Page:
Player engagement and retention are frequently used buzzwords at the moment, but former Ubisoft Toronto MD Jade Raymond believes developers are neglecting these areas when it comes to their staff.
Speaking to Develop just ahead of her BAFTA games lecture, the woman who helped bring Assassin’s Creed and Splinter Cell: Blacklist to market discussed the irony that companies who pride themselves on retaining a loyal audience could be doing more to support and develop their creative teams.
“Every company has a certain set of rules as to why you get a raise, what’s valued, why you get promotions, and so on,” she told Develop. “The thing that has struck me is sometimes the company’s stated objective is not in line with the practices and structures in place.
“I find it interesting from a games design and developer perspective, because we’re experts at engaging players and keeping them motivated. That’s part of our job – and yet we don’t apply the same knowledge to the way the companies are structured and the processes they have.
“I’m definitely not advocating the gamification of the workplace. But we have some things to work through in the games industry, in terms of ways we can improve our management practices and keep our best talented people engaged and motivated. And I think we have the toolset already in the same toolbox that we use as developers.”
Pressed for an example, Raymond pointed to the games – particularly MMOs – that have a “long-term, almost impossible objective”, such as EverQuest’s bosses and Destiny’s raids. These give players of all skill levels something to strive for, and the producer feels this is something studios could benefit from.
“There’s a parallel with these things and with jobs,” she said. “People want to understand their career path, they want to know there’s growth potential where they are.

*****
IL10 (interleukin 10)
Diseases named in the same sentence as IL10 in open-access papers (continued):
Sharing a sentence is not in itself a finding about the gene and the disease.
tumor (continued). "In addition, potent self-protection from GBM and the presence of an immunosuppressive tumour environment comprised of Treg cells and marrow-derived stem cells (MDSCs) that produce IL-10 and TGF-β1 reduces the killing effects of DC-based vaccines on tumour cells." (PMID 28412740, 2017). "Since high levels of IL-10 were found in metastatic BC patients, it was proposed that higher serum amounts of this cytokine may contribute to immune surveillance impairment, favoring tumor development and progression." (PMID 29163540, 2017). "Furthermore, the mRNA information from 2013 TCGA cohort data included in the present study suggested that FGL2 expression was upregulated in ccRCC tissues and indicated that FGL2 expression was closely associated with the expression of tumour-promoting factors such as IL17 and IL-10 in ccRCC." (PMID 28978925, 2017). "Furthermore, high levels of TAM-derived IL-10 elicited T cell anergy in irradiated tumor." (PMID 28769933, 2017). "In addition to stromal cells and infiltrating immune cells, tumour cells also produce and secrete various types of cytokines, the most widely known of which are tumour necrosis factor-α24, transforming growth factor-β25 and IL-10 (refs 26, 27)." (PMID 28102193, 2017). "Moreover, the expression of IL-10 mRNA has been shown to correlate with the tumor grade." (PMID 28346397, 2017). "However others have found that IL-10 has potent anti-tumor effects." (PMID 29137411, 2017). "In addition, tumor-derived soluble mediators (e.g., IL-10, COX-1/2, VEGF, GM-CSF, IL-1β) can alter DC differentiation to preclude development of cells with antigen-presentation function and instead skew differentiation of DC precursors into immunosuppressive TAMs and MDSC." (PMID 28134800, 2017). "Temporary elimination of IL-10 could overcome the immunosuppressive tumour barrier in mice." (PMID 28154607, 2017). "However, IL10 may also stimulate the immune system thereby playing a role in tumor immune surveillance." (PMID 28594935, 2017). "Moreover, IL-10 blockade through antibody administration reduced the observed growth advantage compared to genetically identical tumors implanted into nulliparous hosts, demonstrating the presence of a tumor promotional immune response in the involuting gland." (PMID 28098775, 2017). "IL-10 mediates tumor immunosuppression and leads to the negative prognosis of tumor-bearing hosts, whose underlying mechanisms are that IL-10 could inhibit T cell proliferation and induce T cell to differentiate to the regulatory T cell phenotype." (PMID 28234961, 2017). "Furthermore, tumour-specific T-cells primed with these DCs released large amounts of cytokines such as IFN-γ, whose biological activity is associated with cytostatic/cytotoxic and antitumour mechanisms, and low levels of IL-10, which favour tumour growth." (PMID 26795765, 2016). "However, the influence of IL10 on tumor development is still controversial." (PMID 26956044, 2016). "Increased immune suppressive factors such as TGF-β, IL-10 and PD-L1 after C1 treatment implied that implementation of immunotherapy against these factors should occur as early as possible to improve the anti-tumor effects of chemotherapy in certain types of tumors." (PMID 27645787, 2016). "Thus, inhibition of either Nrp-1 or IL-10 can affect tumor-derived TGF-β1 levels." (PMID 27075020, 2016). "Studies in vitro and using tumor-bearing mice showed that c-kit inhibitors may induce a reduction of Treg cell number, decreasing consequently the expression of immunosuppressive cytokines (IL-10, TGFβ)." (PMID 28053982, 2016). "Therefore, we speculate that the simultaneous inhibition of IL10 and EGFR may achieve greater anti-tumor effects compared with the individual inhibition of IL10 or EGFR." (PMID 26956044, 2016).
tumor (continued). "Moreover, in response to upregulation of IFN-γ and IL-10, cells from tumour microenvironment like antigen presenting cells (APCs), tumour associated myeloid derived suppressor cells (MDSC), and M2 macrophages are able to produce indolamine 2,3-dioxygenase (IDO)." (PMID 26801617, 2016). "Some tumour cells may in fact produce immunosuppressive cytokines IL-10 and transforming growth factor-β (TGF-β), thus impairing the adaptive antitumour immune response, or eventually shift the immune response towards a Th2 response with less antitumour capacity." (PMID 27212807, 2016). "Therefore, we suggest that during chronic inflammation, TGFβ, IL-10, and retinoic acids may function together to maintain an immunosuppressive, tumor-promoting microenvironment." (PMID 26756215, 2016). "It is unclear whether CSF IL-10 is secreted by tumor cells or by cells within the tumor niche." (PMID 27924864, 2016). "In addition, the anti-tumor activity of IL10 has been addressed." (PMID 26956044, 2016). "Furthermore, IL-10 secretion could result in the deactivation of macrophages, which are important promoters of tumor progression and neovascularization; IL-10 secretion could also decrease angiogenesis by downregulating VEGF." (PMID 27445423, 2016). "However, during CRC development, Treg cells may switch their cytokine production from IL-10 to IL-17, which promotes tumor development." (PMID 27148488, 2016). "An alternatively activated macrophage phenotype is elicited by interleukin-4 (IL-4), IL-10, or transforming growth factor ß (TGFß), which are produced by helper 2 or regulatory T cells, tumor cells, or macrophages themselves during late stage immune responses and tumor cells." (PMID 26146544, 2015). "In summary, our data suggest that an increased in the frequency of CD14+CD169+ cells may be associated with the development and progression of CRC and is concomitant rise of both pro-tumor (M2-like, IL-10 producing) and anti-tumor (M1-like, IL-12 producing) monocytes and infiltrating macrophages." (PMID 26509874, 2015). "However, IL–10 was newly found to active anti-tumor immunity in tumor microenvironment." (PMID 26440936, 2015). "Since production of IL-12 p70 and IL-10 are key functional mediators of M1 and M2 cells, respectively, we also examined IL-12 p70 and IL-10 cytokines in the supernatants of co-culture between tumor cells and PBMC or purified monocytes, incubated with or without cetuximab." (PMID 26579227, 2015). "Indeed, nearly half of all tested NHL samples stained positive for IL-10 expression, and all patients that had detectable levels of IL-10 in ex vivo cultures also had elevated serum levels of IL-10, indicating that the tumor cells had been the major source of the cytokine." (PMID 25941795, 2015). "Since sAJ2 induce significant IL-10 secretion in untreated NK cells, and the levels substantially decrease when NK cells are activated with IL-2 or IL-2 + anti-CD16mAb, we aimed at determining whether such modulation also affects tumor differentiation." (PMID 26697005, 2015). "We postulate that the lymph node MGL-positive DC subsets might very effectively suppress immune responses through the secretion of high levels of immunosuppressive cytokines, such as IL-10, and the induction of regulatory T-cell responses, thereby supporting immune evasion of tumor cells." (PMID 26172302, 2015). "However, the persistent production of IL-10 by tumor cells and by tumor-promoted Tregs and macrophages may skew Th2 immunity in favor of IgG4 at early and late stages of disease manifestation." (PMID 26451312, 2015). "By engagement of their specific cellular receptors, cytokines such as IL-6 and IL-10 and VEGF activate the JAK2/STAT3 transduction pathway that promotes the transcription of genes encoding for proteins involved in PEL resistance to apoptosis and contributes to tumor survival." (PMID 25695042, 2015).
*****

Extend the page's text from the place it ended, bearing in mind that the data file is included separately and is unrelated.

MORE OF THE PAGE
“That doesn’t mean that everyone has to aspire to be the president of the company – it actually means the opposite, because that should not be the only thing people strive for. People have to know there are ways for them to continue to evolve and improve themselves, and be engaged for the long-term at their company.”
A crucial point Raymond wished to emphasise was encouraging a “culture of transparency”, where staff feel that they are able to bring their ideas to the table, and that their opinions are valued.
“Make sure your studio is a place where people feel like being creative means their ideas will go somewhere – not just left in the suggestions box,” she said.
“There’s not some special person like the producer, like myself, who’s the only one who can have good creative ideas for what’s going to make your game better. We have a lot of talent throughout our teams, and a good idea can come from anywhere.”
Branching out from your main project can be instrumental in identifying that talent, Raymond said, citing an instance where the Assassin’s Creed III team took a two-week break in the middle of production to prototype new ideas.
“When you do something like this, you get to see people display skills that you might not know they have,” said Raymond. “We did a few game jams at Ubisoft Toronto, and discovered that people we thought were just hardcore gamers actually had good ideas for children’s games – some of them had just become parents and played a lot of games with their kids. That helps you know who the right people are when it comes to trying new projects that are in different areas.”
The ex-Ubisoft producer also touched on the need to encourage more women to consider careers in games.
“The great thing is there are more and more young women playing these titles,” she said. “Games have become more mass market, so more people are becoming exposed to them and therefore consider it as a career opportunity.
“What also helps is having examples of women in the industry who are out there and talking about what they do – and not just as examples as women, but as examples of their role and what they actually do. This will help young girls see that there are women working in games and doing well, and it won’t feel like they’ll be the only ones if they join the industry or that there aren’t enough roles open for them.”